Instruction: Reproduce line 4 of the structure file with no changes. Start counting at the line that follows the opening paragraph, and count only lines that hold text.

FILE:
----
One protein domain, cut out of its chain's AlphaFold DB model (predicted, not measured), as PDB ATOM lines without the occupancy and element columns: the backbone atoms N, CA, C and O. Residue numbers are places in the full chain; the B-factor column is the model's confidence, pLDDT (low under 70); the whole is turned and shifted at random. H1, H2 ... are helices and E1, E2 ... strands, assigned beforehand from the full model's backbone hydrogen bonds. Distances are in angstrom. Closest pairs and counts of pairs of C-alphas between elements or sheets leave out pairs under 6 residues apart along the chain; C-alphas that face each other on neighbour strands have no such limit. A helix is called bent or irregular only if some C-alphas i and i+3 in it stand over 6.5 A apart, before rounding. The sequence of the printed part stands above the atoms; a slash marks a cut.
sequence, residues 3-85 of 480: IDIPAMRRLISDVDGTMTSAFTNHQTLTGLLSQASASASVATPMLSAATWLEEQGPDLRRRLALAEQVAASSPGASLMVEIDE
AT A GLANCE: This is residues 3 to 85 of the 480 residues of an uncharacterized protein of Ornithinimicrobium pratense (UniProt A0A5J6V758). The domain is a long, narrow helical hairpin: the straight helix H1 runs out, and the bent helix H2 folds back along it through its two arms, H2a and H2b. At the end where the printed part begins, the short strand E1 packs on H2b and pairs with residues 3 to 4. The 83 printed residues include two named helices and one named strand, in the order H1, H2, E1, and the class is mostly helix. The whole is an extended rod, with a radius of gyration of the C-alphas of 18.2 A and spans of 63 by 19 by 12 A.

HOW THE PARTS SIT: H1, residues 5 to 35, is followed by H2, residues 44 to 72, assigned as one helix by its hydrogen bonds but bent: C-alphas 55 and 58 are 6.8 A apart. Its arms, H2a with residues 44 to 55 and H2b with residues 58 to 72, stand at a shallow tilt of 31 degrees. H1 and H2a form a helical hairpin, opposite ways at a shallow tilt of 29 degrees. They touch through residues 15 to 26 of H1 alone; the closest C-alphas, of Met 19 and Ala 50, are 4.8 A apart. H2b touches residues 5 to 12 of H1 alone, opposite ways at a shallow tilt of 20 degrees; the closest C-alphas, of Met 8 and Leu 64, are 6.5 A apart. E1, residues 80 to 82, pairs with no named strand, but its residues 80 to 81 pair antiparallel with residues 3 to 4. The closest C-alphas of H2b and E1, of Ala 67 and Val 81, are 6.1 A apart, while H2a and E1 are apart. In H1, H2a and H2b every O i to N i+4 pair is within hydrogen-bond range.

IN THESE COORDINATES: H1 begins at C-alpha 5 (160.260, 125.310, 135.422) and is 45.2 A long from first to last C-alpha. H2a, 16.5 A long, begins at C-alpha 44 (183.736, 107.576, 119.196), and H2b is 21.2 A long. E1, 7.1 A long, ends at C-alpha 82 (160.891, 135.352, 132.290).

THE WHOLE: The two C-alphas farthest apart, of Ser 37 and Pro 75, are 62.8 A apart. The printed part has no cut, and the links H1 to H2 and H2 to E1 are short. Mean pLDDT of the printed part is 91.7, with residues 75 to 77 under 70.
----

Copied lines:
IN THESE COORDINATES: H1 begins at C-alpha 5 (160.260, 125.310, 135.422) and is 45.2 A long from first to last C-alpha. H2a, 16.5 A long, begins at C-alpha 44 (183.736, 107.576, 119.196), and H2b is 21.2 A long. E1, 7.1 A long, ends at C-alpha 82 (160.891, 135.352, 132.290).